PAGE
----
Kerry Jordan, Early Victorian society and the desire for privacy
Early Victorian society and the desire for privacy
Interview with Kerry Jordan
Filmed by Tribal Media
Contributor: Heritage Victoria
What house is that? Interactive, created by Heritage Victoria.
Kerry Jordan speaks about how homes reflect the values of the time, and what early Victorian houses tell us about nineteenth century social conventions.
To learn more about the Early Victorian period of architecture, Click Here.
Kerry Jordan is an architectural historian at Heritage Victoria. She wrote her PhD thesis on the grand houses of nineteenth century Victoria. In particular she looked at the relationship between interior planning of houses and the social history of the period. She considered how and why local house planning differed from contemporary British models.
I'm Dr Kerry Jordan and I'm a conservation officer for Heritage Victoria. I work in assessments, and we assess places that are recommended for addition to the Victorian Heritage Register.So that's my job - to carry out that initial assessment.
I was looking at the larger houses that were built in Victoria during the 19th century and basically looking at the planning of the houses - how the rooms were organised and laid out within the house.
And what I wanted to particularly look at was how that compared to Britain, because of all the initial settlers in Victoria obviously were British and the sort of houses they built were based on the houses they would have lived in in Britain.
And I want to look at whether those houses changed when they came to Victoria, because there were huge changes that occurred in society in Victoria compared to in Britain, even things like greater informality of society and less rigid social hierarchies, etc.
So it was interesting, then, to look at the houses and see how they change in response to the changes in society at that time. Well, the houses stuck very, very closely to the rules in Britain, and these were quite rigidly laid down.
There were quite a lot of publications put out during the 19th century in Britain and in other parts of the world as well - in America and Europe - which laid out how a house should be designed from the exterior - you know, the sort of style that you might use - but also the interior arrangements.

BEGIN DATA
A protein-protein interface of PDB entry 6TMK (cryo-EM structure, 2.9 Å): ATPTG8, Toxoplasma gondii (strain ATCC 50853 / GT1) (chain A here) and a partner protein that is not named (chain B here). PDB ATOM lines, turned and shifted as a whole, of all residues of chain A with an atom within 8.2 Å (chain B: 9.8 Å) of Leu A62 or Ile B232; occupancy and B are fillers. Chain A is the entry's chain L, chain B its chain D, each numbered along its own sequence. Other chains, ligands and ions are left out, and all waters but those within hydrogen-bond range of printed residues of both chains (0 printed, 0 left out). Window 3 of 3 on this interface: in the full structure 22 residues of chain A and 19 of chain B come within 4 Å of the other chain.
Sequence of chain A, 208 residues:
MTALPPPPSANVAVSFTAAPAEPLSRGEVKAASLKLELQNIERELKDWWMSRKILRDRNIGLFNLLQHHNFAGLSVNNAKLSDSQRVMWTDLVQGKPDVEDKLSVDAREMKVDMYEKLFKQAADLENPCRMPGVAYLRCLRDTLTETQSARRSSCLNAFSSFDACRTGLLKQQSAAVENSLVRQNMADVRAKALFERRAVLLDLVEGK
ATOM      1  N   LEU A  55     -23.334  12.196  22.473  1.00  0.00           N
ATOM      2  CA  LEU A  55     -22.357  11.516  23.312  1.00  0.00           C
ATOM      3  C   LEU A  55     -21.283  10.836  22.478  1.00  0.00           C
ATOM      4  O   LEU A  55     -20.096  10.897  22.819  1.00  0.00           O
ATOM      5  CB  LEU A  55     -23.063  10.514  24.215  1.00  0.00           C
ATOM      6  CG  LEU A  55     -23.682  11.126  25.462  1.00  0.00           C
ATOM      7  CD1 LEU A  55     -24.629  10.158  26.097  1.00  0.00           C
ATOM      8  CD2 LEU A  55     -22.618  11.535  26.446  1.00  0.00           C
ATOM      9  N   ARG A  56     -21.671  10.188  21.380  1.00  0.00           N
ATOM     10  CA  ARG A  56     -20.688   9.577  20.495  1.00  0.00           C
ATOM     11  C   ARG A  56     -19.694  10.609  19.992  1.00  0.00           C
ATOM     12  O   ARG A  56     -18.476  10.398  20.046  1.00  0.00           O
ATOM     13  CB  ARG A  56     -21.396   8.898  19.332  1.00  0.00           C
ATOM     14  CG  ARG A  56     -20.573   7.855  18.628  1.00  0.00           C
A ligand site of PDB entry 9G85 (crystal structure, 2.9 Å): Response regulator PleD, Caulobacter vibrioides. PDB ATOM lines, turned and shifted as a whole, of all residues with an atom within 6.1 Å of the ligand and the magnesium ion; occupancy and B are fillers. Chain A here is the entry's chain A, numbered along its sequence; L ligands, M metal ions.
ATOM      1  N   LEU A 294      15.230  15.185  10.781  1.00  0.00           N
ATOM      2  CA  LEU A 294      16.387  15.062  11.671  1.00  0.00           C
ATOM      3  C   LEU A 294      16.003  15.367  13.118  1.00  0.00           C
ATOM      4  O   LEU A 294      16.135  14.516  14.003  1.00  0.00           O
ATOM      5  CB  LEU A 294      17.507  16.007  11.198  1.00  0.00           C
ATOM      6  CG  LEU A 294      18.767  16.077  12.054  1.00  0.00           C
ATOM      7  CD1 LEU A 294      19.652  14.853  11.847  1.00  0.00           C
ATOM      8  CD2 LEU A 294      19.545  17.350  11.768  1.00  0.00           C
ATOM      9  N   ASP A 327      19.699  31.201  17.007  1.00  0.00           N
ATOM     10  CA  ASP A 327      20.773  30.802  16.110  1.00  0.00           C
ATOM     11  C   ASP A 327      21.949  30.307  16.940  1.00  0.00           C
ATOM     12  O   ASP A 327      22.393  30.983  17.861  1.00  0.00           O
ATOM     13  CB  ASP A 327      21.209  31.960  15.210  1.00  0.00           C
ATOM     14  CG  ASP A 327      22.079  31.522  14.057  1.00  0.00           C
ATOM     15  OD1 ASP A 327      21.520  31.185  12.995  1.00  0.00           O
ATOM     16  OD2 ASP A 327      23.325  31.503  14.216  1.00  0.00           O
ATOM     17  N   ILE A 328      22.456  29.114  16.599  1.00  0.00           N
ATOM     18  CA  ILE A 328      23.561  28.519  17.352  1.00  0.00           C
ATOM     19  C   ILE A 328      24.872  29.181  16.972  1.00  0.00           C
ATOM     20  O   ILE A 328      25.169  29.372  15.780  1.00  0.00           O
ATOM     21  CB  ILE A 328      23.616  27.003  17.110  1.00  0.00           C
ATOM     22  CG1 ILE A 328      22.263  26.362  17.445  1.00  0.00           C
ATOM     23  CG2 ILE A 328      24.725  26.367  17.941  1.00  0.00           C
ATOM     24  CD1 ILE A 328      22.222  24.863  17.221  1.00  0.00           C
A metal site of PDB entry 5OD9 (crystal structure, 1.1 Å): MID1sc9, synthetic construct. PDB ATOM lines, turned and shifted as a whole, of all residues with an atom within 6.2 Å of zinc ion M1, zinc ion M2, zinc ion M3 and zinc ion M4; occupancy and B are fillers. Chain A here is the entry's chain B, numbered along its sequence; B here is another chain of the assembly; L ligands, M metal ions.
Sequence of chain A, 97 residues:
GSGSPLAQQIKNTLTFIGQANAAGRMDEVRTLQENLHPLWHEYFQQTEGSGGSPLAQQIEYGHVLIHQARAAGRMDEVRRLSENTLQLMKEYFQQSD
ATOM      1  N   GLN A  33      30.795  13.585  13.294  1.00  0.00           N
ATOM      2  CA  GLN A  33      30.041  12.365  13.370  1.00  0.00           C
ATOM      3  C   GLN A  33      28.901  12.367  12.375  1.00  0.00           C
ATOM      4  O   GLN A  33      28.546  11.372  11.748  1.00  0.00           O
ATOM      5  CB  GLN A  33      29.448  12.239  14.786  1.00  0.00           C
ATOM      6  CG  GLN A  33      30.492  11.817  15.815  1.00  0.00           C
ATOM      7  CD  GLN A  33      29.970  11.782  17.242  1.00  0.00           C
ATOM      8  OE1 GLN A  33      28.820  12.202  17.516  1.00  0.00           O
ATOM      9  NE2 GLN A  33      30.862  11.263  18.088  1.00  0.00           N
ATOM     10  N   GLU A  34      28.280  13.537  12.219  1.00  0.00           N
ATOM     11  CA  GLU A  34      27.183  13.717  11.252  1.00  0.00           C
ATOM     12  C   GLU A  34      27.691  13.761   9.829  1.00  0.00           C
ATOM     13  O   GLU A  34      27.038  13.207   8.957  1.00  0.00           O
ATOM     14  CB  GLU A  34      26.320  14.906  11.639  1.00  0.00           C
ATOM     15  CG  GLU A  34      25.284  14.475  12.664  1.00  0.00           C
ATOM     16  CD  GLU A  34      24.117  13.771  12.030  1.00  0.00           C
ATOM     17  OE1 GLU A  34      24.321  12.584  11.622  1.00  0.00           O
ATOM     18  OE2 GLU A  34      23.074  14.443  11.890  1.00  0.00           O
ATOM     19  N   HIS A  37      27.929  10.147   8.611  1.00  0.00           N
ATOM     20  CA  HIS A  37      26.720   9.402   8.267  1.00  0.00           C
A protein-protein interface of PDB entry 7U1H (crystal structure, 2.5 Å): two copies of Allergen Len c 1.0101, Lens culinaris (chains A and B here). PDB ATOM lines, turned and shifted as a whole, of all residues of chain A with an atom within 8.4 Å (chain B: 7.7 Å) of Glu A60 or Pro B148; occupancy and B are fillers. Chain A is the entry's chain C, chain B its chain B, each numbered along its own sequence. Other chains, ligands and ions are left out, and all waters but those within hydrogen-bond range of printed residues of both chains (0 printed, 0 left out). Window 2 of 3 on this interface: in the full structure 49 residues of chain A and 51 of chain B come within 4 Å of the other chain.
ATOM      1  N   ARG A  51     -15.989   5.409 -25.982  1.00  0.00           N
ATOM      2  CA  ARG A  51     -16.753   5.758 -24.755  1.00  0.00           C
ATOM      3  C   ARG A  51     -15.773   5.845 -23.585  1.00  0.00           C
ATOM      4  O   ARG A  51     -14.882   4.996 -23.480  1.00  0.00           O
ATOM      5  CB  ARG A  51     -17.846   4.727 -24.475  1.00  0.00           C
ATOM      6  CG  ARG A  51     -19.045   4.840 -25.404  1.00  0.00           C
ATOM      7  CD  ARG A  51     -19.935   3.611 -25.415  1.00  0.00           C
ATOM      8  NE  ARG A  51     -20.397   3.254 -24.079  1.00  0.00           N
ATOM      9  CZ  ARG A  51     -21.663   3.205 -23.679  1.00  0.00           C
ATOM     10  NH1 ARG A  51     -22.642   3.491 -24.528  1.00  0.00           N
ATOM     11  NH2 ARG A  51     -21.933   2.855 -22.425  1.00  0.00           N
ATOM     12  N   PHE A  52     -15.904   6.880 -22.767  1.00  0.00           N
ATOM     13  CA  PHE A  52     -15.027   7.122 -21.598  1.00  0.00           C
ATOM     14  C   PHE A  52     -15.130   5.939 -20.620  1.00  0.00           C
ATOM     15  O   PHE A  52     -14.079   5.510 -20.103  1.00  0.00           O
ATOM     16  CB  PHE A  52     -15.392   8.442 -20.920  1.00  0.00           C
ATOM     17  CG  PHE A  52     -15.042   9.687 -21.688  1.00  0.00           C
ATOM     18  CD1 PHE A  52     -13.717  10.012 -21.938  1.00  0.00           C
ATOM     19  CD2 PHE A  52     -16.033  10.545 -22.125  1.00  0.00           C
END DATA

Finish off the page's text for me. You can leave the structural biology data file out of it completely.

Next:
And some of them went into enormous detail about how it should be laid out, but also why they should be laid out in this way, and there were quite rigid, as I say, social rules about why this might be done.
In Britain, they had a couple of absolute obsessions when it came to their houses. They had an obsession with personal privacy, for a start.
So this meant that all of the rooms and the people in those rooms should be quite separate to everyone else. And there was also an obsession with social hierarchy, so you wanted to be separate from, say, any servants that might be working in the house.
So this meant that the planning was very separate and it led to what we call corridor planning where, when you came into a house, you went into a hallway and all of the rooms could only be accessed from that hallway.
And if you want to go from one room to another, you had to go back into the hallway, walk along the hallway and into the room - which may sound very obvious to us, but it wasn't the way in Europe and in America at the time.
In France and in Germany, for example, and also in America, the rooms might open directly into one another. So if you want to go from the drawing room into the dining room, there'd be a doorway that you could just go through.
If you've been to, say, the Palace of Versailles, for example, you'll know that the rooms just connect up. You can just walk from one into the other. And that was just terrible as far as the British were concerned. That was way too informal.
And so, this corridor planning, because of this obsession with privacy, was very typically British and it also occurred throughout Victoria in the 19th century.
Even though they were in contact with America, they saw American books and American journals and saw that wasn't the case there and knew it wasn't the case in Europe and even though society here was more informal, they still stuck to that corridor planning right through the 19th century.
And it didn't start to break down, really, until the 20th century, where we get more open planning, and of course now with family areas particularly, they're totally open, so it was quite different to today.